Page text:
Thanks for taking the time to answer my previous question.
I may be applying this cycle and have a question with regards to the Sketch part of the application. When I previously applied to Law School I added every little volunteer/extracurricular from the time I entered University. For simplicity purposes, I wanted to retain only the last 3-4 years of relevant experience. Would this be a problem for an individual that had more sketch items in a previous application 1-2 years ago? For example some activities are not included at all whereas they were on a previous application?
And just for the sake of knowing I guess, would you have access to and look back at a previous application if you were assessing a candidate?
No, I think the bias is good because it makes whiny conservatives like you fill your diaper.
Your first thought on hearing the Prime Minister did something racist was run to bump an old thread to try and score points for your “team”, because to you the racism isn’t really the issue, it’s just an opportunity to poke a lib in the eye.
I don't think that people are necessarily laughing at the essence of what you are saying. What you are saying isn't completely crazy. The pace at which you are suggesting this will all happen is likely, in part, what they are doubting. The reactions may also be partly attributed to the fact that you haven't (I don't think?) actually practiced law at this point.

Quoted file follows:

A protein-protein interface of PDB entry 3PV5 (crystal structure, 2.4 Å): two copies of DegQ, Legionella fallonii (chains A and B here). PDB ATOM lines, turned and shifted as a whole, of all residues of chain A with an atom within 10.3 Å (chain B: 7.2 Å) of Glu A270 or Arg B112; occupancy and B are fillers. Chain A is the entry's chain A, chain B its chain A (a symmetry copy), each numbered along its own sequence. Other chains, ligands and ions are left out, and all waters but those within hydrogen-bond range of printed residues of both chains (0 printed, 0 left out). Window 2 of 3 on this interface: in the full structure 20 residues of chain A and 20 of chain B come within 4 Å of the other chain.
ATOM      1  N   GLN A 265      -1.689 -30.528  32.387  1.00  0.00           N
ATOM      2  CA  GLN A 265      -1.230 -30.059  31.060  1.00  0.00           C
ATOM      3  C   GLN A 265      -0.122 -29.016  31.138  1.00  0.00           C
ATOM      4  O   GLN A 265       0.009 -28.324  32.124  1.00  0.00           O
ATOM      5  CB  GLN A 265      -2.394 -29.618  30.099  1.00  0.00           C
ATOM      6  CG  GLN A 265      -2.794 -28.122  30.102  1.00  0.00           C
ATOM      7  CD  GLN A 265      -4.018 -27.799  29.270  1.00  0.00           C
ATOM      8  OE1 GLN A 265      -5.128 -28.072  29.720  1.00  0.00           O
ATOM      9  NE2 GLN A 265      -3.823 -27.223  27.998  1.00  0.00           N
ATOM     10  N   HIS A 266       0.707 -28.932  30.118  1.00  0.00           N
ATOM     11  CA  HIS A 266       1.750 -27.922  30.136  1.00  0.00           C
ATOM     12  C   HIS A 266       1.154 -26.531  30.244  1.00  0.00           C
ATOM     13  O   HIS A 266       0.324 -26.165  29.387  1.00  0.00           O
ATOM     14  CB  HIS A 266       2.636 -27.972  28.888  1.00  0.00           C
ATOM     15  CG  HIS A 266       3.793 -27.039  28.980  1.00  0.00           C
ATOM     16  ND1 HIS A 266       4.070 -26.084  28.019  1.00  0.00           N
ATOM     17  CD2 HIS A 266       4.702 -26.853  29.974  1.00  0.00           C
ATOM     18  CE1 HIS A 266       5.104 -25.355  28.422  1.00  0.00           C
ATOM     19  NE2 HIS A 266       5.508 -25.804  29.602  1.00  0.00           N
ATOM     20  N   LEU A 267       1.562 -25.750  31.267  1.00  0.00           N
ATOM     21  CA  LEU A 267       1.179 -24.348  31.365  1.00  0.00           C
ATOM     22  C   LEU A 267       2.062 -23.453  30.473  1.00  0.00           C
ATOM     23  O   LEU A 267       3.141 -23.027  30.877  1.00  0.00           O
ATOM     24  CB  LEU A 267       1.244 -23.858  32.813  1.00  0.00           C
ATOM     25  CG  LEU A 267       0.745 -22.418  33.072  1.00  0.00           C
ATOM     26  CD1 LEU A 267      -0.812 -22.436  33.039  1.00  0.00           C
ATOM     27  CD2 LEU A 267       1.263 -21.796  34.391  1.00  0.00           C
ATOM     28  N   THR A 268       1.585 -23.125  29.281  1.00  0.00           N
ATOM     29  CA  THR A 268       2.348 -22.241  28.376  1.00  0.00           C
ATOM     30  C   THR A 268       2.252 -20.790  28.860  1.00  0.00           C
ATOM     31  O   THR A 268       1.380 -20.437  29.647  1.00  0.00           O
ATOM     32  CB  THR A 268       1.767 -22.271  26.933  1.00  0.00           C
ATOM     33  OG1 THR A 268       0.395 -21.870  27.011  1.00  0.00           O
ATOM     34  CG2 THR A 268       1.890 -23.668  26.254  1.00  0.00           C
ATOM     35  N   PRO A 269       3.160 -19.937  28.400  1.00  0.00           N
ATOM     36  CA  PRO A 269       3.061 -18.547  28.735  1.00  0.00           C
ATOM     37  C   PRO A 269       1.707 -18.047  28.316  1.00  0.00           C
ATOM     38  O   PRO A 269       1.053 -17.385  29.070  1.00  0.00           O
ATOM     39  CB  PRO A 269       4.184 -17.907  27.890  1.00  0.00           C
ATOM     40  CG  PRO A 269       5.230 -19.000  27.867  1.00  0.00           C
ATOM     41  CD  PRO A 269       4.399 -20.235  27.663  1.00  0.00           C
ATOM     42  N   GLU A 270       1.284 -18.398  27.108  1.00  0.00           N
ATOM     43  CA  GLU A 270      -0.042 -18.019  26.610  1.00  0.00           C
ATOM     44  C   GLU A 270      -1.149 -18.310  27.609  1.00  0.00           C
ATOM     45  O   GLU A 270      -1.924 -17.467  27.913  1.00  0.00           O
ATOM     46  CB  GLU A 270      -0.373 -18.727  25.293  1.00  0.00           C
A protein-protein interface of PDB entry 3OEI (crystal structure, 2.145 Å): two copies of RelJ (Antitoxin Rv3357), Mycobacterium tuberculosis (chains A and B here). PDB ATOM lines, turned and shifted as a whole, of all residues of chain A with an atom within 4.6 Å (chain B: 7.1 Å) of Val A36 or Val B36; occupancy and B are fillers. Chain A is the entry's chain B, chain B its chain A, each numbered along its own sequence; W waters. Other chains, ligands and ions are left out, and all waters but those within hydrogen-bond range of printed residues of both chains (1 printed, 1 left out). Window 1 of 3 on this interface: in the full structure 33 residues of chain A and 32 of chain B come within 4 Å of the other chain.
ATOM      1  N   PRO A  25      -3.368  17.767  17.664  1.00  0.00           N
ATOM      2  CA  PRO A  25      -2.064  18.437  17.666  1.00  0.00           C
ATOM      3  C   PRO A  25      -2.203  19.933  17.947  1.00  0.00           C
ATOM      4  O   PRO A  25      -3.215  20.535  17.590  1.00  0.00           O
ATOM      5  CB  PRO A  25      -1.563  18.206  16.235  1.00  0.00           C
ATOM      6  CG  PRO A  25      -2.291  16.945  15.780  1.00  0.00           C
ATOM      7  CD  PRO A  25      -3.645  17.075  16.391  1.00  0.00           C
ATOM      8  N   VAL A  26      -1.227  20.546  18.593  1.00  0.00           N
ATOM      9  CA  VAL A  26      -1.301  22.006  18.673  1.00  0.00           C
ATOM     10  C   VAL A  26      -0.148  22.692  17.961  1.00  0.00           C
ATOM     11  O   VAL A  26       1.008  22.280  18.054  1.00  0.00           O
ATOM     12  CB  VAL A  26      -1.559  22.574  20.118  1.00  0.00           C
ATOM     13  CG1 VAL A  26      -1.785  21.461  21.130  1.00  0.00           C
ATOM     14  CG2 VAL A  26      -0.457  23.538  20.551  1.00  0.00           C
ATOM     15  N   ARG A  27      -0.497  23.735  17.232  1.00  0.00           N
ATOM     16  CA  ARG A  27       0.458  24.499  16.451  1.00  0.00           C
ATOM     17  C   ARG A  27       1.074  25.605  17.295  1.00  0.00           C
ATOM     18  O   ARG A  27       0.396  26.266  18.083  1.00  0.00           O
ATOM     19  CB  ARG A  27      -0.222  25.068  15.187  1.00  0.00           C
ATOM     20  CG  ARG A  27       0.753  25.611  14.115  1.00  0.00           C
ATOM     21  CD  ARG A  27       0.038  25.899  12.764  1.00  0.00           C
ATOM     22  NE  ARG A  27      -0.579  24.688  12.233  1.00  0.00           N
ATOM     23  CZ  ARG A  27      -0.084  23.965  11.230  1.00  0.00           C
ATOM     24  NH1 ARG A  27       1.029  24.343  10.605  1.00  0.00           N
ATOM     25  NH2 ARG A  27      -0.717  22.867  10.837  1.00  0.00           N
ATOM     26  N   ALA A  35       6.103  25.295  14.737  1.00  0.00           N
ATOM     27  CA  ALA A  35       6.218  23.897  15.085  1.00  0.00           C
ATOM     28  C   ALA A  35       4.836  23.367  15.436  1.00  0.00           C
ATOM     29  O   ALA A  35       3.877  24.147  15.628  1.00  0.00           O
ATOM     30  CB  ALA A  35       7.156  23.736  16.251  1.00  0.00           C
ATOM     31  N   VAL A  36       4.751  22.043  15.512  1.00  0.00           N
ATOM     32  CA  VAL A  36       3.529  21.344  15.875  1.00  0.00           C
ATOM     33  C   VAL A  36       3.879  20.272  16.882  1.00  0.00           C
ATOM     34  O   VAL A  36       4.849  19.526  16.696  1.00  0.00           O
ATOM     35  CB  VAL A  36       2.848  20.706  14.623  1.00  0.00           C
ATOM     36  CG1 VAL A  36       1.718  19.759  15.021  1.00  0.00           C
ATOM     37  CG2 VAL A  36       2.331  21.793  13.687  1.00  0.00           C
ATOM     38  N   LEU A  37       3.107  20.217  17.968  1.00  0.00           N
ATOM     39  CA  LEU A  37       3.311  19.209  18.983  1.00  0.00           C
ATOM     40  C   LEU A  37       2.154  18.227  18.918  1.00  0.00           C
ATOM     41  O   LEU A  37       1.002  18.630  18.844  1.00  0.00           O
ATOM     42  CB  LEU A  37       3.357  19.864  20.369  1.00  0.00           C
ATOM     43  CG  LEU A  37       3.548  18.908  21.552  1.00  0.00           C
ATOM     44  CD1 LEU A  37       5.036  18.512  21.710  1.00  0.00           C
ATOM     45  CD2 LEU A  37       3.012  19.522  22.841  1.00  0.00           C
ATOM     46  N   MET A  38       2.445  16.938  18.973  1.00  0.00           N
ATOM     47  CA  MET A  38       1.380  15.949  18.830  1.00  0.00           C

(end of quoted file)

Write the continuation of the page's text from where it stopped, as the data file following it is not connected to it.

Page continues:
I just don't think the legal profession will be completely revolutionized as imminently as your comments suggest. While I (and probably others) can appreciate arguments that computers will replace certain functions currently done by humans and that some of Ryerson's tech-forward training could be helpful (if well executed), I think it will take time to get there.
While I do appreciate the need for lawyers to have more technical skills and to better integrate technology into law schools (whatever that means...I'm old), I don't understand how this translates to what seems to be your critique of the substance of law school (i.e. what is taught not the way it is taught). I do think that law school, especially 1L, should continue to include the case reading, making legal arguments, etc. that you seem to criticize, both because I can't imagine a scenario where humans interacting with AI technology don't need a baseline level of knowledge of the law and because I don't think these changes are going to come all that quickly. It is also pretty absurd to claim that summaries from 2003 are "the same". 75% the same? Sure. But actually the same? Doubtful. Even if they were "the same", that doesn't demonstrate that law school curricula are dated or make them irrelevant. If that is the current state of the law, then that is the current state of the law.
Agreed. Also I’m at UBC (where OP also seems to attend) and I’ve had several recruiters at big firms tell me, unprompted, that we have a great CSO that understands exactly what the firms want. Probably since our CSO people have worked at large firms.
Just wanted to add that since I don’t think it’s helpful for OP to go down the path of thinking an incompetent CSO was his or her issue.
Okay since I am getting laughs here. Fine, here's a fairly "primitive" model of how natural language processing algorithm can be used. Read this, its an open-source Python library designed for building legal tech software:
This is an easier to digest thing describing how AI is reshaping law.